“Do you think it will be so?”  A wistful smile returned to Evelyn’s face. “Then, Jessa, I would like to ask if you would teach me midwifery. I think that knowledge would help me the most as a healer’s wife.”

“Noblewomen aren't supposed to have the stomach for such events,” Jessa teased.

“I nearly gave birth on the back of a horse,” replied Evelyn. “Contrary to what our mothers told us, knowledge is the key, not ignorance. Wouldn’t you agree, my lady?”

“Indeed,” replied the countess, “we could all use more knowledge in that area of our lives.”

Jessa gave a shy smile. “I think I would very much like to teach you, and I would be happy to call you my sister.” She did not voice her deeper concern about her own deficiency to have children. That information had stayed hidden behind strong shields and had not been seen in their earlier rapport, for which Jessa was glad. Her desire was to share that knowledge first with her husband, to see just what he thought they should do. 

Next - Epilogue: http://www.rhemuthcastle.com/index.php/topic,1383.0.html

(Evie ETA link to Epilogue)
« Last Edit: August 02, 2015, 06:48:06 pm by Evie »

Offline revanne

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Re: Healer’s Inheritance- Chapter 10- Bewitched
« Reply #1 on: December 23, 2014, 08:30:12 am »
Poor Jessa. Another lovely story.
"All the world’s a stage,
And all the men and women merely players;
They have their exits and their entrances;
And one man in his time plays many parts."
As You Like It.

Offline Jerusha

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Re: Healer’s Inheritance- Chapter 10- Bewitched
« Reply #2 on: December 23, 2014, 09:48:27 am »
Well done, well done!

Jessa's emotions are in turmoil, and she has an upset tummy;  hmmmm.   ;)
From ghoulies and ghosties and long-leggity beasties and things that go bump in the night...good Lord deliver us!

 -- Old English Litany

Offline revanne

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Re: Healer’s Inheritance- Chapter 10- Bewitched
« Reply #3 on: December 23, 2014, 10:59:29 am »
Well done, well done!

Jessa's emotions are in turmoil, and she has an upset tummy;  hmmmm.   ;)

I wondered too if her worries would prove to be unfounded ;)
"All the world’s a stage,
And all the men and women merely players;
They have their exits and their entrances;
And one man in his time plays many parts."
As You Like It.

Offline Elkhound

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Re: Healer’s Inheritance- Chapter 10- Bewitched
« Reply #4 on: December 23, 2014, 12:53:23 pm »
I want something very unpleasant to happen to those *itches. 

Offline Laurna

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Re: Healer’s Inheritance- Chapter 10- Bewitched
« Reply #5 on: December 23, 2014, 01:29:08 pm »
Oh a Merry Eve, to Christmas Eve to everyone this morning. Sorry about the Prologue, Epilogue miss-wording at the bottom. I have now fixed it.  I have just a little bit more to go,(an Epilogue) LOL.  and then we can be all done. I thank all of you for your continued support, that is the best Christmas present of all.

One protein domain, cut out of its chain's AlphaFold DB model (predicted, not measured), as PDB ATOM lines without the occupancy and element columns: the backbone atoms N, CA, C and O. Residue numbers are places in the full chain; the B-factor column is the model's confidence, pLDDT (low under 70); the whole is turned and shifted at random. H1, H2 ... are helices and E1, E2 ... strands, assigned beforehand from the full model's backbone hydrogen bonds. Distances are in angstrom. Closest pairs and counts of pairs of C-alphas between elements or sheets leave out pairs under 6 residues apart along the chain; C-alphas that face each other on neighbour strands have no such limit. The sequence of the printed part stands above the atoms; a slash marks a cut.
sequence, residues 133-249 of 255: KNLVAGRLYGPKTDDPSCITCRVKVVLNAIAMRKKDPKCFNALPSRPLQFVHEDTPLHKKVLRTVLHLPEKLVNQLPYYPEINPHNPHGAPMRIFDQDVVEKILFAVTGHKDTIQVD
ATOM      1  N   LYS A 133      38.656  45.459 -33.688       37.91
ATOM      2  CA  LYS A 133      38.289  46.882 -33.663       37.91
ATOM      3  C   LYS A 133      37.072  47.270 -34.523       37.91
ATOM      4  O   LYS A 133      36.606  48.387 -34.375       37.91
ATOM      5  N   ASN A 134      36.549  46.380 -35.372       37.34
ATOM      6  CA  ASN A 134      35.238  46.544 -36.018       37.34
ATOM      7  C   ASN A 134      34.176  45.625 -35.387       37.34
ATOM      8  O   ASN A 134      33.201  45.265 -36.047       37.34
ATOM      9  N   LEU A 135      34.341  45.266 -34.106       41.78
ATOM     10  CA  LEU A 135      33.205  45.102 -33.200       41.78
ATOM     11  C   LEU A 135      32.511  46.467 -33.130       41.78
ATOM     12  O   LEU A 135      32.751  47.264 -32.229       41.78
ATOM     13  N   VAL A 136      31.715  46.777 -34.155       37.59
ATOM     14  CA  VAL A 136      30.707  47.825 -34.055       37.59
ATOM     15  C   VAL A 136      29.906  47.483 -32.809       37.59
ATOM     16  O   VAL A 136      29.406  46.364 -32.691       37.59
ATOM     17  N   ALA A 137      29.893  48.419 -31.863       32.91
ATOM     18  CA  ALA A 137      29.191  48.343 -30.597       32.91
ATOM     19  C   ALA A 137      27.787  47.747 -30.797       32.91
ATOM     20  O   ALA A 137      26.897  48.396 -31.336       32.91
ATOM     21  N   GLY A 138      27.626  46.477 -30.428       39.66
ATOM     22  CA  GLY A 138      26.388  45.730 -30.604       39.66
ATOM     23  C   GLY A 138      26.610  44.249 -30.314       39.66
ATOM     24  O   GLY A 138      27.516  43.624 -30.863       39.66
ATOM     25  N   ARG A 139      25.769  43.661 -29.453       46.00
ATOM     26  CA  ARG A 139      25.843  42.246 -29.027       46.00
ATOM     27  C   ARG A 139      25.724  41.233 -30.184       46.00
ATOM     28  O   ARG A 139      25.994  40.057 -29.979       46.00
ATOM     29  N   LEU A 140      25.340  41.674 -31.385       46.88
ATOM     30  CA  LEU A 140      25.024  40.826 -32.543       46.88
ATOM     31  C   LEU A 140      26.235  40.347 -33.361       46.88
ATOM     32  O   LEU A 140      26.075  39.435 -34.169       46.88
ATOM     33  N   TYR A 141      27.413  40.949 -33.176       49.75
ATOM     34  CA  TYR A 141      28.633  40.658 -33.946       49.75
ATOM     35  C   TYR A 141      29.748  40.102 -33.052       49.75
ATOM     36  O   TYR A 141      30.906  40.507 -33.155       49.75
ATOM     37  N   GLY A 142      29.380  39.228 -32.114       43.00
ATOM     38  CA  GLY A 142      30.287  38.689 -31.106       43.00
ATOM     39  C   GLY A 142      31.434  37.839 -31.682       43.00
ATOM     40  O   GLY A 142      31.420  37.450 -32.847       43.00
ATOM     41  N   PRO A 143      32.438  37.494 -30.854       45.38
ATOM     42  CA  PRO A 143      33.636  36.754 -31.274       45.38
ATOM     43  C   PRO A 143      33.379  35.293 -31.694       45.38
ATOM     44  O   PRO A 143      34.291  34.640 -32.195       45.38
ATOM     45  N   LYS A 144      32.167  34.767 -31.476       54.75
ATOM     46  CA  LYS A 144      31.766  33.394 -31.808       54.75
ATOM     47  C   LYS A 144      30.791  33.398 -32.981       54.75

Offline revanne

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Re: Healer’s Inheritance- Chapter 10- Bewitched
« Reply #6 on: December 23, 2014, 02:50:56 pm »
. Sorry about the Prologue, Epilogue miss-wording at the bottom. I have now fixed it. 

Oh Curses! I thought that it meant that we were going straight to the prologue to another story  :'(
"All the world’s a stage,
And all the men and women merely players;
They have their exits and their entrances;
And one man in his time plays many parts."
As You Like It.

Offline Jerusha

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Re: Healer’s Inheritance- Chapter 10- Bewitched
« Reply #7 on: December 23, 2014, 03:54:57 pm »
. Sorry about the Prologue, Epilogue miss-wording at the bottom. I have now fixed it. 

Oh Curses! I thought that it meant that we were going straight to the prologue to another story  :'(

I had the same hope, revanne....
From ghoulies and ghosties and long-leggity beasties and things that go bump in the night...good Lord deliver us!

 -- Old English Litany

Offline Laurna

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Re: Healer’s Inheritance- Chapter 10- Bewitched
« Reply #8 on: December 23, 2014, 04:29:48 pm »
Quote
    Oh Curses! I thought that it meant that we were going straight to the prologue to another story  :'(

I had the same hope, revanne....

Oh dear No! I do not write that fast. And I am certain that Master editor Evie would like her life back. Let me finish this little life growing, romance for our young lady, and then I plan to move on to more adventurous stuff. Two chapters are already written and the plot is starting to come together. But don't look for it for about a year. Then we shall see where our Deryni from Lendour find themselves and what trouble they have to fight out of.

Elkhound. A good morning to you. It was so cute, when I first read--
Quote
those *itches".
--I was thinking no one was itching that I could remember. And then I read it again and I had to laugh out loud.  Ahh-- Those *itches!  ;D  I have to agree!

Offline TKnTexas

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Re: Healer’s Inheritance- Chapter 10- Bewitched
« Reply #9 on: December 27, 2014, 09:22:34 pm »
I so loved this chapter.  Such emotions.  So much so fast.  I was really caught up in the accident.  Thank you for sharing more of their story.
Thomas Hill

Offline Laurna

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Re: Healer’s Inheritance- Chapter 10- Bewitched
« Reply #10 on: December 28, 2014, 01:08:13 am »
Thank you TKnTexas, always glad to see you on the forum. The last little bit of this story is done and I will post it soon. I am so, so glad I had the week off from work. Not only did I have nice time with family for the holidays (three days of mom and dad in my house), but I found time to do a little bit of rewriting.